11 years 3 days ago

Love the question about if other retail chains could benefit from “honesty.” I think the real issue is that most of those CEOs don’t know they aren’t nearly as good as they think they are. I think it also worked for Domino’s because they never promoted quality but rather convenience.

Kai Clarke
Guest
11 years 3 days ago

Hooray for Domino’s for re-discovering the golden rule…listen to the customer. This demonstrates what not listening to your customer can do (destroy sales and allow you to create a poor product), and what can happen when you reverse course and listen to the customer, implement their suggestions and allow your product to reflect this feedback throughout the organization.

Oh yeah, other companies have done this to great fanfare as well…like Whole Foods, Ford, Wal-Mart and others who are growing despite a “down economy” and continually lead their industry….

Ian Percy
Guest
11 years 3 days ago

I still shake my head at what corporations think are breakthrough strategies like being honest, listening to customers and so on. For that you’re being paid how much Mr. or Ms. CEO?

And Bob’s got it right. Until the customers actually experience something different, it’s all just…you know what. Locally here in Scottsdale, Dominoes are still awful, no noticeable change. And it’s not just the pizza either. On top of all that in ordering a number of pizzas for a party (one of the guests insisted Domino’s had changed) it turned out that one of the boxes was completely empty. I know this is just one outlet but the name is still on the door. I am yet to be convinced and will stay with local independent pizzerias.

Cathy Hotka
Guest
11 years 3 days ago

The entire campaign was predicated on a new, considerably better product. If customers had tried the new pizza and hated it, the company could have cratered. This is one of the riskiest campaigns ever! Congratulations to Domino’s for pulling it off.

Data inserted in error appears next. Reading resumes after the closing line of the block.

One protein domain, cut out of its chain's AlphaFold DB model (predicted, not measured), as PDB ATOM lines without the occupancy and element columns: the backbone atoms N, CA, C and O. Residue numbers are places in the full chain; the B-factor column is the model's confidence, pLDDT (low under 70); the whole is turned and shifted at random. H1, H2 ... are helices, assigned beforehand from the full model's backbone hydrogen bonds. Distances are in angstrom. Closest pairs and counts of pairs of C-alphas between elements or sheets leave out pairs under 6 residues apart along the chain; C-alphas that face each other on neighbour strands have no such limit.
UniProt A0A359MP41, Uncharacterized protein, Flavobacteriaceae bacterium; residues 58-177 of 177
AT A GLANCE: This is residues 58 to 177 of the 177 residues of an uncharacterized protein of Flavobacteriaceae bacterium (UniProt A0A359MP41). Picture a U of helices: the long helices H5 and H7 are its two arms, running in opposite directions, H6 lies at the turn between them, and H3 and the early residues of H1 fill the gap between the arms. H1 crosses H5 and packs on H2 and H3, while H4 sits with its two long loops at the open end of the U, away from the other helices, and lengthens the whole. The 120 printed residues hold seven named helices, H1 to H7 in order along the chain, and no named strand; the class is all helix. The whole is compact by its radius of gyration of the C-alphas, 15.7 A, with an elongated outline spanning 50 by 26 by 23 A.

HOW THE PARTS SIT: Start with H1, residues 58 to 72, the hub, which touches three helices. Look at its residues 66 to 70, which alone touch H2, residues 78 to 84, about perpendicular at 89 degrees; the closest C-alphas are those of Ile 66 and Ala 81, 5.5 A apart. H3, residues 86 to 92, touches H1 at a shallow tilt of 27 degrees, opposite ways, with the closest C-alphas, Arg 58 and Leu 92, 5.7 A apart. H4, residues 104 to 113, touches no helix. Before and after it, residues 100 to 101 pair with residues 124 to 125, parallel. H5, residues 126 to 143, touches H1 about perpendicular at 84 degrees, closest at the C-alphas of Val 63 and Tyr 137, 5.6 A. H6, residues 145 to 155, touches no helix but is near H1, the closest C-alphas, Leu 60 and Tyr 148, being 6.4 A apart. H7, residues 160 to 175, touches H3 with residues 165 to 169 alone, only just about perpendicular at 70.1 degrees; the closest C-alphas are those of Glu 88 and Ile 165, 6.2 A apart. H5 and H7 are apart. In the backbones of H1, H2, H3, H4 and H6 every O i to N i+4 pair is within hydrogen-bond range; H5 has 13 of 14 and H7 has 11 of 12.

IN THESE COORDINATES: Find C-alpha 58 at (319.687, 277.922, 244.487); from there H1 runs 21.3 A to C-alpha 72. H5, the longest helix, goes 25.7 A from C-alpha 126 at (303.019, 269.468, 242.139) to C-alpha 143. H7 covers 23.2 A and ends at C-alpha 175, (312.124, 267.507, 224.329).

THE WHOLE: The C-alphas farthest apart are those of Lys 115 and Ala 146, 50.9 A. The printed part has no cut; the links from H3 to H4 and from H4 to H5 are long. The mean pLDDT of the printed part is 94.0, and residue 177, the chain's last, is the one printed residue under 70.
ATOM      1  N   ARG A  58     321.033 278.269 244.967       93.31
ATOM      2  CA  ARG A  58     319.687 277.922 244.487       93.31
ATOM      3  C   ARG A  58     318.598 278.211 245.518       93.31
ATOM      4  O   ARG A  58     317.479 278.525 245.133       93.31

Dan Desmarais
Guest
Dan Desmarais
11 years 3 days ago

Any Press is Good Press.

Domino’s, like other pizza companies, have always been “in you face.” Listening to consumers and admitting to your shortcomings fits perfectly with Domino’s during a product launch. And since it’s during a launch, they can drop the ads any time they want and go back to stock advertising.

Anne Bieler
Guest
Anne Bieler
11 years 3 days ago

Agree that Domino’s put it all on the line, as it had no where else to go. The risk was finding out the truth–either new product perceived as better, or not. I believe it was a risk that had to be taken, or Domino’s would just watch their success with fast service and good locations fade away or just crash. Fortunately, the new product seems to deliver, and lesson relearned–quality sells.

Ed Rosenbaum
Guest
11 years 3 days ago

Hooray for Domino’s! They made a mistake, corrected it and used that to show fallibility. We consumers love to give someone a second chance; especially after they publicly admit to the mistake and show they are trying to be better business models. I like what they did and applaud them for standing up and saying “Hey, I goofed; but I will do better.”

Craig Sundstrom
Guest
11 years 3 days ago

Gotta love that Bob (comment): would you really believe someone who says “I USED to lie but now I’m telling the truth”? (particularly when that lying included similar statements.) Perhaps.

Unfortunately though, Mr. Doyle’s hyperbolic closing statement–though probably intended to be humorous–suggests their sense of honesty is still a little…shall we say?…half-baked.